Using Singapore as a base for a company’s operations means benefiting from the country’s large number of double tax (DTA) and free trade agreements (FTA). No other country in ASEAN has a more extensive DTA and FTA network than Singapore, hence adding to its attractiveness to foreign investors.
The country has over 85 DTAs and the tax relief under each DTA treaty differs for each country. They normally cover several income types:
Tax on royalties;
Tax on dividends;
Tax on capital gains;
Tax on interests;
Shipping and air transport;
Independent and dependent personal services;
Income from immovable property.
Singapore is a signatory to 24 FTAs, which includes exclusive access to some of the world’s largest free trade areas through its agreement with ASEAN, in addition to FTAs with the EU, India, and Hong Kong.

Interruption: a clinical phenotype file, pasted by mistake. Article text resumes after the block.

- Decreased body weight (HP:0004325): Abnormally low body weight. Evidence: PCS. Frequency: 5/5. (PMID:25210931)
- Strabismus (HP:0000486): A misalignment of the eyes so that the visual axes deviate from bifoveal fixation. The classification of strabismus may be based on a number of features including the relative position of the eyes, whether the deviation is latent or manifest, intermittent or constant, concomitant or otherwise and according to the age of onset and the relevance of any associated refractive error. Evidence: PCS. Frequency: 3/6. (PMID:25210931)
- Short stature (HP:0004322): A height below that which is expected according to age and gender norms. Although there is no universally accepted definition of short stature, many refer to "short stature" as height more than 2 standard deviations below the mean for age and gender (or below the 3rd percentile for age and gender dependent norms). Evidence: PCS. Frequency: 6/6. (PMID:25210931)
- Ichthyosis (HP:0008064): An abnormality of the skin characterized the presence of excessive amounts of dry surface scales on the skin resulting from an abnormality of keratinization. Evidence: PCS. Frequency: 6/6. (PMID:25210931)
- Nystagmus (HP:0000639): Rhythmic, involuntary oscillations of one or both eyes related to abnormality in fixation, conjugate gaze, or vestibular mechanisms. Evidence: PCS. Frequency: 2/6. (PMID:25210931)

Singapore vs Hong Kong
Hong Kong is the preferred option for investors seeking to tap into the Chinese market, but recent developments like the protests have placed the spotlight more firmly on Singapore as a regional hub for trade.
Moreover, Singapore has more DTAs and FTAs than Hong Kong (the latter has signed 31 DTAs and 7 FTAs), and offers a more diverse investment community, with over 7,000 multinationals running their Asia-Pacific businesses from the city-state. Hong Kong has just over 1,000 multinational companies based there.
Singapore is also strategically located among the fastest growing economies in Southeast Asia, particularly Indonesia and Vietnam. ASEAN itself is predicted to become the fourth-largest economy by 2050, supported by its favorable demographics as 334 million are expected to be in the middle-class by 2030. Its labor force will also become the third-largest in the world, at 135 million, by that time.
There are other softer factors that favor the city-state. Singaporeans share various cultural and linguistic similarities with other ASEAN countries, particularly with Indonesia and Malaysia.
The country also has a highly skilled and diverse labor force, easily able to act as intermediaries for investments in Asia while also being able to communicate with investors from other regions.
Source: ASEAN BRIEFING